There is at least one white deer being seen on the refuge.  That’s right, a white deer.  Its unusual color is really becoming conspicuous as the landscape begins turning from shades of gray to various hues of bright green.

No, it’s not a reindeer.  This piebald White-tailed Deity was seen this afternoon on the west side of Kleinfeltersville Road north of the Middle Creek W.M.A. visitor’s center opposite the Willow Point Trail parking lot.  Those of you who are regular deer-watchers at Middle Creek are familiar with the location, and maybe this particular white-tail too.
Because it has brown eyes and a brown snout, we known this is not an albino deer.  A piebald deer possesses white pelage as the result of genetic inheritance of an uncommon recessive allele possessed by both parents.  Other anatomical mutations can accompany the receipt of the piebald variation, some of them crippling.  The pale young deer entering the picture from the right bears some resemblance to the piebald on the left.  We may be seeing ten-month-old twins foraging with their brown-coated mother.

If you go, you’ll need binoculars to pick out these uncommon deer.  And remember to be very careful when parking and observing along Kleinfeltersville Road.  The speeding cars and trucks there can be wickedly dangerous, so give them lots of room.

Forest vs. Woodlot

Let’s take a quiet stroll through the forest to have a look around.  The spring awakening is underway and it’s a marvelous thing to behold.  You may think it a bit odd, but during this walk we’re not going to spend all of our time gazing up into the trees.  Instead, we’re going to investigate the happenings at ground level—life on the forest floor.

Rotting logs and leaf litter create the moisture retaining detritus in which mesic forest plants grow and thrive.  Note the presence of mosses and a vernal pool in this damp section of forest.
The earliest green leaves in the forest are often those of the Skunk Cabbage (Simplocarpus foetidus).  This member of the arum family gets a head start by growing in the warm waters of a spring seep or in a stream-fed wetland.  Like many native wildflowers of the forest, Skunk Cabbage takes advantage of early-springtime sun to flower and grow prior to the time in late April when deciduous trees grow foliage and cast shade beneath their canopy.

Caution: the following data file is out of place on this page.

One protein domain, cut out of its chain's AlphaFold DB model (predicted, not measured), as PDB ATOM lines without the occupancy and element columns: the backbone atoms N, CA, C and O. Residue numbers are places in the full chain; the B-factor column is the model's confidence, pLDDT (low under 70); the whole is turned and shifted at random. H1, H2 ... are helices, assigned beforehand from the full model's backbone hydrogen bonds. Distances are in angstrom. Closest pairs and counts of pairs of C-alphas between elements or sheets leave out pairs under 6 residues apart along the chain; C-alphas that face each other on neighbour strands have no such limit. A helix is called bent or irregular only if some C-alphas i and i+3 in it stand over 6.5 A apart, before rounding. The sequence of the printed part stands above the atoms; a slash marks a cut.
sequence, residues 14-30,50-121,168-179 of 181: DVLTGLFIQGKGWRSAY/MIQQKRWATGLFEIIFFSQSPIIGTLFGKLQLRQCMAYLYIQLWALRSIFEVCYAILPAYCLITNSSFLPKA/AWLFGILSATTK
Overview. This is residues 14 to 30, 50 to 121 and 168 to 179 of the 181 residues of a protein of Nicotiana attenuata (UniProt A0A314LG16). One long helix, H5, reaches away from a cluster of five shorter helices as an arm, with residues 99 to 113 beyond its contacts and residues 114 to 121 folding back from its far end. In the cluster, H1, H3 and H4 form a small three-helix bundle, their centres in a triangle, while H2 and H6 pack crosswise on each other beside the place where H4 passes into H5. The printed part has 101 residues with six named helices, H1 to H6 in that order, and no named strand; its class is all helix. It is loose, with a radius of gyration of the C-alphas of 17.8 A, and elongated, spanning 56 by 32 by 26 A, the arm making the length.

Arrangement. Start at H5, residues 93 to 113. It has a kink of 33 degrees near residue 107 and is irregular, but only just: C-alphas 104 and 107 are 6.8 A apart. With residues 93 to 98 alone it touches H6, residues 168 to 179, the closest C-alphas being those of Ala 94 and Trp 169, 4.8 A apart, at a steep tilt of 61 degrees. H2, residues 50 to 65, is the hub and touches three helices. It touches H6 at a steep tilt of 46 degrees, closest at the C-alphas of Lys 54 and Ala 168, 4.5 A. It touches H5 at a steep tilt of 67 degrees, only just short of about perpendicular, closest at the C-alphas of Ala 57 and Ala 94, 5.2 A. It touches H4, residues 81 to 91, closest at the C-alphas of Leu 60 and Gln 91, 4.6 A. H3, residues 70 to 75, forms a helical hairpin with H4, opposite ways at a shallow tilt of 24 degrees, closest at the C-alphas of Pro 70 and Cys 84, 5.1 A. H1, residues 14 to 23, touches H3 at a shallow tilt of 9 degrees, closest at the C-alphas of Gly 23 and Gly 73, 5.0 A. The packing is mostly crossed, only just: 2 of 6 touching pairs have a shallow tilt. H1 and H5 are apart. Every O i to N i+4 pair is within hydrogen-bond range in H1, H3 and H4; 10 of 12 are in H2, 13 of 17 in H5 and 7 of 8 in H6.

Among the bark of dead and downed trees, the Mourning Cloak butterfly (Nymphalis antiopa) hibernates for the winter.  It emerges to alight on sun-drenched surfaces in late winter and early spring.
Another hibernating forest butterfly that emerges on sunny early-spring days is the Eastern Comma (Polygonia comma), also known as the Hop Merchant.
In a small forest brook, a water strider (Gerridae) chases its shadow using the surface tension of the water to provide buoyancy.  Forests are essential for the protection of headwaters areas where our streams get their start.
Often flooded only in the springtime, fish-free pools of water known as vernal ponds are essential breeding habitat for many forest-dwelling amphibians.  Unfortunately, these ephemeral wetland sites often fall prey to collecting, dumping, filling, and vandalism by motorized and non-motorized off-roaders, sometimes resulting in the elimination of the populations of frogs, toads, and salamanders that use them.
Wood Frogs (Lithobates sylvaticus) emerge from hiding places among downed timber and leaf litter to journey to a nearby vernal pond where they begin calling still more Wood Frogs to the breeding site.
Wood Frog eggs must hatch and tadpoles must transform into terrestrial frogs before the pond dries up in the summertime.  It’s a risky means of reproduction, but it effectively evades the enormous appetites of fish.
When the egg laying is complete, adult Wood Frogs return to the forest and are seldom seen during the rest of the year.
In early spring, Painted Turtles emerge from hideouts in larger forest pools, particularly those in wooded swamps, to bask in sunny locations.
Dead standing trees, often called snags, are essential habitats for many species of forest wildlife.  There is an entire biological process, a micro-ecosystem, involved in the decay of a dead tree.  It includes fungi, bacteria, and various invertebrate animals that reduce wood into the detritus that nourishes and hydrates new forest growth.
Birds like this Red-headed Woodpecker feed on insects found in large snags and nest almost exclusively in them.  Many species of wildlife rely on dead trees, both standing and fallen, during all or part of their lives.

There certainly is more to a forest than the living trees.  If you’re hiking through a grove of timber getting snared in a maze of prickly Multiflora Rose (Rosa multiflora) and seeing little else but maybe a wild ungulate or two, then you’re in a has-been forest.  Logging, firewood collection, fragmentation, and other man-made disturbances inside and near forests take a collective toll on their composition, eventually turning them to mere woodlots.  Go enjoy the forests of the lower Susquehanna valley while you still can.  And remember to do it gently; we’re losing quality as well as quantity right now—so tread softly.